Drama in the National Curriculum
Drama is a statutory part of English in the National Curriculum for England (2013). The Spoken Language section now reads as follows:
All pupils should be enabled to participate in and gain knowledge, skills and understanding associated with the artistic practice of drama. Pupils should be able to adopt, create and sustain a range of roles, responding appropriately to others in role. They should have opportunities to improvise, devise and script drama for one another and a range of audiences, as well as to rehearse, refine, share and respond thoughtfully to drama and theatre performances.
This paragraph makes a clear statement that all children should learn through and about drama; describes drama as an artistic practice; and makes it clear that young people should be enabled to respond to theatre and performance. It is a first building block for teachers, drama and theatre professionals to base great teaching and learning on.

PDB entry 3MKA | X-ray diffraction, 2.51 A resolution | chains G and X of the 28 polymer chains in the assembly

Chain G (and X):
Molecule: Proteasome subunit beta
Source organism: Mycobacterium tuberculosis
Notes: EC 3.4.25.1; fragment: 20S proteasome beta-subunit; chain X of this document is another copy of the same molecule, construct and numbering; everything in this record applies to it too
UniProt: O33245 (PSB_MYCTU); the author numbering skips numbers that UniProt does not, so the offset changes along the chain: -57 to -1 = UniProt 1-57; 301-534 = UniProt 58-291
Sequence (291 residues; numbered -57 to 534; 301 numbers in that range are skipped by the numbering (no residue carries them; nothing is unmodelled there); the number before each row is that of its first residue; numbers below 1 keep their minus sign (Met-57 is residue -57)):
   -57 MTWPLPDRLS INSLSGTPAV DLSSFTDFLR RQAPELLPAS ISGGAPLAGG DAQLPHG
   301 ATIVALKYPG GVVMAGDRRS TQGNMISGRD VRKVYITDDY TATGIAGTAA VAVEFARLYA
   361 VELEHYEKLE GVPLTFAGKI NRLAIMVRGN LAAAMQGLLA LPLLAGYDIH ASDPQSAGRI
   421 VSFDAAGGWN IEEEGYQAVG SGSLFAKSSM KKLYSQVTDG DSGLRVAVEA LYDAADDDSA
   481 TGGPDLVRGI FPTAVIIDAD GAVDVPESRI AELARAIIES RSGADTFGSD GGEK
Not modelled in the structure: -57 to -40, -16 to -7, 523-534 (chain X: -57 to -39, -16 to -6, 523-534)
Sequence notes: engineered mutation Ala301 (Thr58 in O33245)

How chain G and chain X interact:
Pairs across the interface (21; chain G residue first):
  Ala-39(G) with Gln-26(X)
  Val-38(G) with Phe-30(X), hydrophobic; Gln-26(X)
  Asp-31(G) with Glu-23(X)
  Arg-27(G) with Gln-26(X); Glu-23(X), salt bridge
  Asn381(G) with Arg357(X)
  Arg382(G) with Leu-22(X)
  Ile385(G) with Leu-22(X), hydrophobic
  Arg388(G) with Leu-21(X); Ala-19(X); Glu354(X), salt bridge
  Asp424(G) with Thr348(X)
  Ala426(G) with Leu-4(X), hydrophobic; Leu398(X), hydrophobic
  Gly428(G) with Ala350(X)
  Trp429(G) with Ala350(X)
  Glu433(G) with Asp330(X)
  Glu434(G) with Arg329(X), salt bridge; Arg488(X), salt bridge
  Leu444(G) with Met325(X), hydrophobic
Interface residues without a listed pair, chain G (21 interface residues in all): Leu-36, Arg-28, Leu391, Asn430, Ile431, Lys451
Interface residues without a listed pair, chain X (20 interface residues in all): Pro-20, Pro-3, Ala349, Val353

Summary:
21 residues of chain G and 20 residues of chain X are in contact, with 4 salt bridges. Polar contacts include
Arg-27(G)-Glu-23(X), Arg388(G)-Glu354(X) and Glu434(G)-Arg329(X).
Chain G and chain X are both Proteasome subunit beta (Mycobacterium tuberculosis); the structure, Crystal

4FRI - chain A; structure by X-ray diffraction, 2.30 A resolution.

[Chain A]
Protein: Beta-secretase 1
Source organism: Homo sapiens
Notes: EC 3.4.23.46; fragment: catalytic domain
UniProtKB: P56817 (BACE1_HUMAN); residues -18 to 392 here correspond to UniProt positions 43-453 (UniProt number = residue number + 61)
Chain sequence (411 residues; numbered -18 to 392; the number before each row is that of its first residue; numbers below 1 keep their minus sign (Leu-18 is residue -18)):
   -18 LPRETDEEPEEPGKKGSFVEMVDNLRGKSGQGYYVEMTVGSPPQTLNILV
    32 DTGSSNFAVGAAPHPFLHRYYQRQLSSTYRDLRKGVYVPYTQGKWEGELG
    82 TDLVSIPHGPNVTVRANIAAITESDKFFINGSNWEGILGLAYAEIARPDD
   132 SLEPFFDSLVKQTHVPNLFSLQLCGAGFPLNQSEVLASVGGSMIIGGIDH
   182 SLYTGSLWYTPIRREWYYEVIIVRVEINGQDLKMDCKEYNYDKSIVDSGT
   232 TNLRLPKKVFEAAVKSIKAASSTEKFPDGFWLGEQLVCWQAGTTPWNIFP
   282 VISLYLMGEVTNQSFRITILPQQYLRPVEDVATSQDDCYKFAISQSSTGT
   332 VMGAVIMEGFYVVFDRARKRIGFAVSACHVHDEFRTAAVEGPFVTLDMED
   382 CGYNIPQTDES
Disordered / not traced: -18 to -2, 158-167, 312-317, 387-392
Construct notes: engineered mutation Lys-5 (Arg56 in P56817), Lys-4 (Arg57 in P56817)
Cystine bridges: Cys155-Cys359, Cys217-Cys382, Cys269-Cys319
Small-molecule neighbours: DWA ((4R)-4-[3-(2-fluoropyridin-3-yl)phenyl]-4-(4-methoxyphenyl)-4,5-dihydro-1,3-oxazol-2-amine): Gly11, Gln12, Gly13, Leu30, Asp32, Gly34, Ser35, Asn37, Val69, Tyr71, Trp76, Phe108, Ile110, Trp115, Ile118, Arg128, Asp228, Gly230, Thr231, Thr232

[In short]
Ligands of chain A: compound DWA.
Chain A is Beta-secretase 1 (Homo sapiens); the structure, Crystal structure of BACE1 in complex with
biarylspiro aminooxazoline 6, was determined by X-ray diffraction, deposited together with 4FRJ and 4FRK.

Other references in the curriculum document include:
- Role-play and other drama techniques can help pupils to identify with and explore characters. In these ways, they extend their understanding of what they read and have opportunities to try out the language they have listened to.
- Drama and role-play can contribute to the quality of pupils’ writing by providing opportunities for pupils to develop and order their ideas through playing roles and improvising scenes in various settings.
- In years 3 and 4, pupils should become more familiar with and confident in using language in a greater variety of situations, for a variety of audiences and purposes, including through drama, formal presentations and debate.
- Reading, re-reading, and rehearsing poems and plays for presentation and performance give pupils opportunities to discuss language, including vocabulary, extending their interest in the meaning and origin of words. Pupils should be encouraged to use drama approaches to understand how to perform plays and poems to support their understanding of the meaning. These activities also provide them with an incentive to find out what expression is required, so feeding into comprehension.